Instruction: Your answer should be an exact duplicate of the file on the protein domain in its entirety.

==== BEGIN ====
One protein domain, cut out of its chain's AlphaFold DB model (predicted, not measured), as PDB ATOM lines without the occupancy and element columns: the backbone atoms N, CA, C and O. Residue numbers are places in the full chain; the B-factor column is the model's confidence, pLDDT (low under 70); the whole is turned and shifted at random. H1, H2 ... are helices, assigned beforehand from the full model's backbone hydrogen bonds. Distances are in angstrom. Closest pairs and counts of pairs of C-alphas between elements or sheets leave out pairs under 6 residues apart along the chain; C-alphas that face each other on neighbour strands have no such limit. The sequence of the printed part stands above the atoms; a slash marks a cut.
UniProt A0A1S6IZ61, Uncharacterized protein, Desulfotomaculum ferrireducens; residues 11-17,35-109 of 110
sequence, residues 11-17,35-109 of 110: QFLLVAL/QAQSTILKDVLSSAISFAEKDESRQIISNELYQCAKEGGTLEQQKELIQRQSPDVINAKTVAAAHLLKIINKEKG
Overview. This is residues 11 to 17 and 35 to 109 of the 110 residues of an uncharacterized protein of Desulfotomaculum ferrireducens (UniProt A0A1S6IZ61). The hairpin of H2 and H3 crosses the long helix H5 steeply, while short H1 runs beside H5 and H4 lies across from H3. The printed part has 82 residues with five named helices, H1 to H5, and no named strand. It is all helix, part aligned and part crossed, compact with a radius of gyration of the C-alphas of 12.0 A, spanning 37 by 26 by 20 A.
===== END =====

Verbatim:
One protein domain, cut out of its chain's AlphaFold DB model (predicted, not measured), as PDB ATOM lines without the occupancy and element columns: the backbone atoms N, CA, C and O. Residue numbers are places in the full chain; the B-factor column is the model's confidence, pLDDT (low under 70); the whole is turned and shifted at random. H1, H2 ... are helices, assigned beforehand from the full model's backbone hydrogen bonds. Distances are in angstrom. Closest pairs and counts of pairs of C-alphas between elements or sheets leave out pairs under 6 residues apart along the chain; C-alphas that face each other on neighbour strands have no such limit. The sequence of the printed part stands above the atoms; a slash marks a cut.
UniProt A0A1S6IZ61, Uncharacterized protein, Desulfotomaculum ferrireducens; residues 11-17,35-109 of 110
sequence, residues 11-17,35-109 of 110: QFLLVAL/QAQSTILKDVLSSAISFAEKDESRQIISNELYQCAKEGGTLEQQKELIQRQSPDVINAKTVAAAHLLKIINKEKG
Overview. This is residues 11 to 17 and 35 to 109 of the 110 residues of an uncharacterized protein of Desulfotomaculum ferrireducens (UniProt A0A1S6IZ61). The hairpin of H2 and H3 crosses the long helix H5 steeply, while short H1 runs beside H5 and H4 lies across from H3. The printed part has 82 residues with five named helices, H1 to H5, and no named strand. It is all helix, part aligned and part crossed, compact with a radius of gyration of the C-alphas of 12.0 A, spanning 37 by 26 by 20 A.